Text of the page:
Kids need safety training, too
Emergency agencies from around the county are hosting their second annual 911 Emergency Training Camp for kids on Friday.
The camp aims to provide kids 10 to 12 years old with the skills necessary to handle emergency situations, most of which occur during the summer.
“Kids ages 10 to 12 are just starting to not go to day camp do things on their own in the summer completely unsupervised,” says spokesperson for the Eagle County Ambulance District Cathy McRory. “Our goal is to teach them how to handle emergencies that come up in a controlled manner.”
Between the months of May and August, nearly half of all national injury-related childhood deaths occur, according to a national safety pole.
In a fun setting, the camp will equip children with the knowledge of how to handle fire, water, traffic and personal protection emergencies. Kids will learn water rescue and safety at the Avon Rec Center pool, which will be followed by a free swim.
Put out fires
The Eagle River Fire Protection District and Vail Fire Department will teach kids how to use fire extinguishers by allowing them to put out a real fire. Department staff will also provide an artificial smoke-filled maze in which children will learn how to rescue themselves and others.
“It’s an exciting time because the kids are in awe of what they are learning,” says Vail Fire Chief John Gulick. “We’re teaching the kids routines to be safe and responsible citizens when they grow up.”
One of the unique activities the camp offers is the “Safety-Saurus,” a large van with machines and models inside to teach children about how the body works.
“The Safety-Saurus was cool, and my favorite part was when we got to put out real fires,” says returning camper Ascher Robbins. “You can still learn great stuff while still having fun.”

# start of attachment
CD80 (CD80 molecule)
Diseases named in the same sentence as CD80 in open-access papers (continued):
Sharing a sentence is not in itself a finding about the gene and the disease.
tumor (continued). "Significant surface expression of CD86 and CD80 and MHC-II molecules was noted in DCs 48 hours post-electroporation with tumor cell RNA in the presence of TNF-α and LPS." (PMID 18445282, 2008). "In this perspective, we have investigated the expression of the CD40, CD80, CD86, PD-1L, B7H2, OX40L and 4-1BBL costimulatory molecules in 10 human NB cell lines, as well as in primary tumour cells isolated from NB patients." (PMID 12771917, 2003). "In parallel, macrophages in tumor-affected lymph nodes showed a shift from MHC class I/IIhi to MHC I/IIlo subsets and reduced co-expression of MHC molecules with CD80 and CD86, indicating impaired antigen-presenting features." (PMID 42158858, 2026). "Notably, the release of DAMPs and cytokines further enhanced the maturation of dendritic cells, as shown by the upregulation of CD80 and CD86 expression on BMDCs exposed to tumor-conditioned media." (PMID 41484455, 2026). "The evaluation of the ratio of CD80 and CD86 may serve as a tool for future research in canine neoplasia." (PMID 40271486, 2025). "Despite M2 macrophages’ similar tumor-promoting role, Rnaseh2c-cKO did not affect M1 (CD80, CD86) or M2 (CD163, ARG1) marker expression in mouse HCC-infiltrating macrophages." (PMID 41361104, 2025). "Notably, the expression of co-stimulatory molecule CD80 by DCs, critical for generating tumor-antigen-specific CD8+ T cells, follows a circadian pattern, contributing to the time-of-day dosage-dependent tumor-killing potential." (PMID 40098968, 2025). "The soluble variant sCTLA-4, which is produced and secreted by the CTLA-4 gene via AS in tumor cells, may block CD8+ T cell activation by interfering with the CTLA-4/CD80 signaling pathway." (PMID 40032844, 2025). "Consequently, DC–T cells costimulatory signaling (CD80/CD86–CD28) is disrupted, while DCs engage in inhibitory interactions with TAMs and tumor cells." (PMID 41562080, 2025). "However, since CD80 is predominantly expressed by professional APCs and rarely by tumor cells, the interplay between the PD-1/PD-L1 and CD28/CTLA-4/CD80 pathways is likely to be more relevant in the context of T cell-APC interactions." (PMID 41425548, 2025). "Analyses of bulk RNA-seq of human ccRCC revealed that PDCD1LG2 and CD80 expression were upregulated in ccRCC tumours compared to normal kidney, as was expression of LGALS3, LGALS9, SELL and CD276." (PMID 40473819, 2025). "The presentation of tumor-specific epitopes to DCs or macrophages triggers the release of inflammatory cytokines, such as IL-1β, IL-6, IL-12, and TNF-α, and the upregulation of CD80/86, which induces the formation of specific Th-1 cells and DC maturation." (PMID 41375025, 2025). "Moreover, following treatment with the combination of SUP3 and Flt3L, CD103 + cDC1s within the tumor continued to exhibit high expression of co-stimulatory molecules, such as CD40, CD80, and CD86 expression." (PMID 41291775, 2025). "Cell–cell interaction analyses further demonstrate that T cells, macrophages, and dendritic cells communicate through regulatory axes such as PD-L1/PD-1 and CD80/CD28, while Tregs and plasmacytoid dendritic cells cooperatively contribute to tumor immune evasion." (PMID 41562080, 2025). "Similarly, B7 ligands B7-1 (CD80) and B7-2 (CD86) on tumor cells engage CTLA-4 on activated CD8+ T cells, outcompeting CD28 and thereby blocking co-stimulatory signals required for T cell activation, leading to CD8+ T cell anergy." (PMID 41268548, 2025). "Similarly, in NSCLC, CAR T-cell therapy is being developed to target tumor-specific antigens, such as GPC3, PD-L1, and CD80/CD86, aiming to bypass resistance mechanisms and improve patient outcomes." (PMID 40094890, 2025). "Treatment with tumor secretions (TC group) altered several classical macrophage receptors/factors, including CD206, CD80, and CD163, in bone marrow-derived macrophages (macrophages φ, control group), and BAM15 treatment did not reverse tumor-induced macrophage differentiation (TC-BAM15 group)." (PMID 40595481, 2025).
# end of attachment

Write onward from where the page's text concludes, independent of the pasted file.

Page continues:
Ascher Robbins,13, and his brother Parke Robbins, 11, will both attend the camp on Friday, and their mother Deb Robbins says she is very impressed with what the camp has to offer.
“I’m happy they learned to do more than just dial 911,” says Deb Robbins. “They learned not to just jump in the water after someone who’s in trouble. Most kids think they’re heroes and this camp teaches them to approach situations using wise choices.”
Officers with the Eagle County Sheriff’s Department and the Colorado State Patrol will teach campers how to ride their bikes, scooters and skateboards in relation to moving traffic and provide a life-like crash scene story board, which will showcase a car that was involved in an accident.
Police will explain what happened with the fatal crash to emphasize the importance of seat belts and instruct kids what to do at the scene of an accident.
“This is not so much a safety camp as it is a training camp on how to handle emergency situations,” says McRory. “We want kids to be confident with emergencies. When one child is confident, the other kids with them will be less upset in an emergency situation.”
Police will also let kids try out the the “Seat Belt Convincer,” which demonstrates how seat belts work – and provides a fun ride in the process.
The Vail Valley Medical Center and national accident prevention organization, Think First, will also show kids how a bike helmet should fit and provide children who do not already have a proper bike helmet with one one to take home.
At Avon Elementary School, kids will learn self-defense techniques and ways to deal with strangers. Police will take photos of all campers and write down their physical characteristics in order to make “Kid ID Kits” to give to their parents in the event their child goes missing.
What to say
The local ambulance and dispatch services will teach kids exactly what to say if they have to call 911. Kids will make actual phone calls to dispatch, learn what to do with a sick or injured person until the ambulance arrives and see what medics will do on the scene.
“This camp is important because kids will learn very valuable knowledge through the activities we will be doing,” says Ron Moreno, camp organizer and Youth Recreation Coordinator for the Town of Avon.
“In the event that the kids are in an emergency situation, whether it be a fire in their home or getting hurt hiking, hopefully they will remember what they learned and understand what to do.”
In the mountain region, 47 percent of child injury-related deaths occur during the summer and 12 percent of all such deaths occur in the month of July, according to the SAFE KIDS national campaign.
“If communities all over the nation did programs like this it would make a huge difference,” says McRory. “The kids loved it last year and I got great feedback from parents. The camp turned out better than I ever would have dreamed.”
Pre-Registration and a release of liability is required for children to participate in the camp.
To register, stop by the Avon Recreation District or call 748-4060.
For more information, contact Cathy McRory at 926-5270 or Ron Moreno at 748-4056.